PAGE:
Harvard first year student standing in front of student artwork on wall.

Incoming first-year Harvard student Ezra Feder is working at the Artists For Humanity (AFH) in South Boston this summer, a program that challenges young people to effect social change through the creative process.

Photos by Rose Lincoln/Harvard Staff Photographer

Campus & Community

A summer of helping

Program for incoming first-years offers an opportunity to sample public service

4 min read

Plan an art show with no budget. As a summer volunteer. In less than six weeks.

That was Ezra Feder’s assignment when he started in July at Artists For Humanity (AFH) in Boston, a nonprofit that provides paid employment in art and design to lower-income teens in the city.

Working 80 hours over five weeks, Feder ’23, an incoming first-year Harvard student, single-handedly organized and promoted AFH’s Summer Exhibition, slated for Aug. 22 at the AFH EpiCenter in South Boston. He found event sponsors, solicited donations for refreshments, and exercised community outreach across the city to spread the word about the exhibition, which is an opportunity for AFH’s artists to display and sell their work to gallery visitors.

As photography mentor Mary Nguyen (center) looks on, Molly Keenan of South Boston shows Feder her black-and-white print of a carousel. Feder is organizing the exhibition in which Keenan’s work, along with that of other AFH participants, will be for sale.
Feder and his supervisor, Courtney Ford, discuss exhibition options as they survey the space where the works of nearly 200 Boston-area teenagers will be featured.

“It was really terrific meeting and working with the artists because they’re such an exuberant and creative group,” said Feder, a native of Sharon, Mass. “This kind of work requires a lot of teamwork from the artists and the administrative staff, and that’s something that’s really impressive to see in action. I hope to keep that impression with me as I move forward.”

Feder came by this venture into public service as a participant in Harvard’s new Service Starts with Summer Program (3SP) for incoming first-year students. The program calls for participants to commit to giving at least 100 hours to a community project in or near their hometowns during the summer before starting school. Feder devoted 80 hours to direct service and 20 to professional development activities, including webinars, cohort meetings, and a day of service on campus. Typically, participants work with nonprofits and are unpaid, so they are eligible to receive a $1,500 stipend from 3SP.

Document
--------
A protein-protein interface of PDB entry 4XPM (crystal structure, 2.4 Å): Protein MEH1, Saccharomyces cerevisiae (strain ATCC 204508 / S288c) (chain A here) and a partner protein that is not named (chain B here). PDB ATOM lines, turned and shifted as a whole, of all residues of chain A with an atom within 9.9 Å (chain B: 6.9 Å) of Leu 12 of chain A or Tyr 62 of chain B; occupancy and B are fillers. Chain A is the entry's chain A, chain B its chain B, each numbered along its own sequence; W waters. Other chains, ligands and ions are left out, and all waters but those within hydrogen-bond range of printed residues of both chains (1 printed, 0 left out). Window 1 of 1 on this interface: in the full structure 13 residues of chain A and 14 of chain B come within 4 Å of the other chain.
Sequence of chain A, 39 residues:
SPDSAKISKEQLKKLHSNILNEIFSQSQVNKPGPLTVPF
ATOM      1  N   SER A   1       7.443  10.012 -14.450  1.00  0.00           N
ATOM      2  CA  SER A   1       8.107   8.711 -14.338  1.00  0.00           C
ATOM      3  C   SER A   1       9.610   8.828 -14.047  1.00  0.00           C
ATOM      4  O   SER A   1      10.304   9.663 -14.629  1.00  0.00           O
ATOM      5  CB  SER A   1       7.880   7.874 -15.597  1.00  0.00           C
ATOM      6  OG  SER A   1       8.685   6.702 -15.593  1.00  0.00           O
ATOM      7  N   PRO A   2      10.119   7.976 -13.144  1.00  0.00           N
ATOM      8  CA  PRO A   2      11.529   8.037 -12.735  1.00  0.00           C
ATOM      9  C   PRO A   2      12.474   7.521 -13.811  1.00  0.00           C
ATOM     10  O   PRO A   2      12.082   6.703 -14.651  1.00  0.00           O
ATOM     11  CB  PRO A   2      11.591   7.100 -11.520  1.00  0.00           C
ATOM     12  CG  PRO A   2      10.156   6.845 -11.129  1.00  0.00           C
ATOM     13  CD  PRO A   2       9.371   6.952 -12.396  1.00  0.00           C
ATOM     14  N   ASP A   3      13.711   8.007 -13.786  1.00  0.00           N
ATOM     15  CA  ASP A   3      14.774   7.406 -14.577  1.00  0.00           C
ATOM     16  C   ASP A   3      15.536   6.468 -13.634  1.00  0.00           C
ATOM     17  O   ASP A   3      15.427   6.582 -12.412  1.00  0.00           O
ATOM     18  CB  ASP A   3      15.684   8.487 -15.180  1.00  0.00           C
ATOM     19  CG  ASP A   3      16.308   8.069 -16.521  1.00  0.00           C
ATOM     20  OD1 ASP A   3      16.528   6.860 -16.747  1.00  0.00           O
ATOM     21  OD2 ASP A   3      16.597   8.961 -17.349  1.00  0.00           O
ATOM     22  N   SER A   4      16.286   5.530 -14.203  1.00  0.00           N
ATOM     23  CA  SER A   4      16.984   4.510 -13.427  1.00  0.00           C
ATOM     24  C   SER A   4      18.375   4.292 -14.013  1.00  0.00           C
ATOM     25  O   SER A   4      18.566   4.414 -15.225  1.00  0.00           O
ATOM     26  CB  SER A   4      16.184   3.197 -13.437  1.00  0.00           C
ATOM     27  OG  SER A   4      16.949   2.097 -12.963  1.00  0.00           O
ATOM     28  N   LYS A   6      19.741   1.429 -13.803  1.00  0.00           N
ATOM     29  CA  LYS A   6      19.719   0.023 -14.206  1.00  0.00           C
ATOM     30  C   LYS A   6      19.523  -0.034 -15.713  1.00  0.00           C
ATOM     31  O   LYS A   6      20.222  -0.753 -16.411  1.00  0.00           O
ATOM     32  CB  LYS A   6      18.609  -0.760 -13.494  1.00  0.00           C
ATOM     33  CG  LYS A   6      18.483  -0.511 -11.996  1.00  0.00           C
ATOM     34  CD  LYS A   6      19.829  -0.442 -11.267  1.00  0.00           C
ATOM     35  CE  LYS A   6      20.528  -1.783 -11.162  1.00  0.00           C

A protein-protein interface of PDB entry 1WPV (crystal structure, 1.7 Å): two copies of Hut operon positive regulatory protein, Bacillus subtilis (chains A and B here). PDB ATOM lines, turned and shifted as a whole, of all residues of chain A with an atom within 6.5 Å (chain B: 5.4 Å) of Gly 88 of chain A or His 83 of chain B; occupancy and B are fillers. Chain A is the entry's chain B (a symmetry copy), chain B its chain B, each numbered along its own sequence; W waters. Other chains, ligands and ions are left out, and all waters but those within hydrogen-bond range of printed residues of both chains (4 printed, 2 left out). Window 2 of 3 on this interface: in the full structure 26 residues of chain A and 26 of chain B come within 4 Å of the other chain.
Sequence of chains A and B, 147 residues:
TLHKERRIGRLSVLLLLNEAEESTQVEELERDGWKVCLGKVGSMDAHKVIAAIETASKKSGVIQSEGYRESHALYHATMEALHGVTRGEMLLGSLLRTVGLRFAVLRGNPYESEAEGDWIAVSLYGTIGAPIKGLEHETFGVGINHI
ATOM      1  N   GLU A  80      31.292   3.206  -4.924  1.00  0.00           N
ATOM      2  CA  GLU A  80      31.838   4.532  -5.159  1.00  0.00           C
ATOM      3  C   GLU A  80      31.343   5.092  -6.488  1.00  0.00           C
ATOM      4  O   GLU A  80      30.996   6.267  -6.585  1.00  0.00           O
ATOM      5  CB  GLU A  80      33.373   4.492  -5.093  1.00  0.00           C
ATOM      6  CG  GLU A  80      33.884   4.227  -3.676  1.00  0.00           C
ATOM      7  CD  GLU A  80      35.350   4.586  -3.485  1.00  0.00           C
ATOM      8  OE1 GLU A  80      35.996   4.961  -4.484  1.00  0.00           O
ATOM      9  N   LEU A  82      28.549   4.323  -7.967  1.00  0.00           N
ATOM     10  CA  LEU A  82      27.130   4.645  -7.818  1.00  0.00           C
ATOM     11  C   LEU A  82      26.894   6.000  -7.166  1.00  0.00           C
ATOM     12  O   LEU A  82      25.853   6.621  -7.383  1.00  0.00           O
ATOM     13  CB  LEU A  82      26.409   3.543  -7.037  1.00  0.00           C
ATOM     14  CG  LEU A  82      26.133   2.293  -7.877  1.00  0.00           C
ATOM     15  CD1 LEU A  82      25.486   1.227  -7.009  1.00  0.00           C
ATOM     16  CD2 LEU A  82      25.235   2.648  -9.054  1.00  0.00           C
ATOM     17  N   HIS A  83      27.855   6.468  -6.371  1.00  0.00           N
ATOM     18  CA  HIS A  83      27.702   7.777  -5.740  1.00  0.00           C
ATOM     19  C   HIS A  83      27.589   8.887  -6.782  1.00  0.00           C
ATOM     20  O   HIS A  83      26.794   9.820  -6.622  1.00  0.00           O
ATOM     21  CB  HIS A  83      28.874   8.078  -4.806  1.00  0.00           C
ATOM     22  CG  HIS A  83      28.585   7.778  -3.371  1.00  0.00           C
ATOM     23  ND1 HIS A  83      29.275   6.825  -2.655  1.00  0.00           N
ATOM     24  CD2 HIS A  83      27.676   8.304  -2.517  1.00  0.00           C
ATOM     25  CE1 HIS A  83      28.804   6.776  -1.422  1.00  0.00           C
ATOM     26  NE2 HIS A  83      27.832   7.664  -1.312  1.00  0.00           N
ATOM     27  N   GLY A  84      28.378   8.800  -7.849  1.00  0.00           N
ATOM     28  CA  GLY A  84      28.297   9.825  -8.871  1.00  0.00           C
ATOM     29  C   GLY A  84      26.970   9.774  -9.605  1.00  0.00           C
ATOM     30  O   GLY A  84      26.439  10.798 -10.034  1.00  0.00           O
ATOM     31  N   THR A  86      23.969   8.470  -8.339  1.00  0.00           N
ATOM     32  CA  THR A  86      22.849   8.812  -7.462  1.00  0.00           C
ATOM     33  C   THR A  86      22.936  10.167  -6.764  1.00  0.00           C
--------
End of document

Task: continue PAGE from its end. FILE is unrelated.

Feder and Ford (right) watch while Elaine Chung (center), graphic design mentor at AFH, arranges some of the Moleskin notebook covers designed and printed by the young artisans.

Student walking through easels in an art room.
Besides painting the artists work in video, animation, photography, and graphic design.

Feder reached out to AFH for a volunteer placement on the recommendation of a sibling who had volunteered there in the past, and was quickly drawn to the organization’s mission to help young artists gain self-sufficiency skills, career training, and educational assistance.

The AFH artists work in a variety of media, including video, animation, photography, painting, and graphic design. They get support from mentors in their chosen fields to learn technical and business skills specific to their interests. AFH has sold or leased pieces to big clients including John Hancock, Nixon Peabody, Champion, and the Massachusetts Port Authority.

“There is a term in Hebrew, tikkun olam, which means to ‘repair the world,’ not just to help yourself but to help others,” said Feder. “That’s always been a significant value in my life, and it’s a natural extension of that value to participate in 3SP and to continue doing community service at Harvard.”

Artist Ashanti Dejesus (right) points out some of the details of her nighttime cityscape to Feder and mentor Jameel Radcliffe (center).

Back at his desk, Feder trades ideas with Lauren Pellerano Gomez, communications director at AFH. Feder reached out to AFH because he was drawn to its mission of helping young artists gain self-sufficiency skills, career training, and educational assistance.

Feder starts his commute home after a day at the program.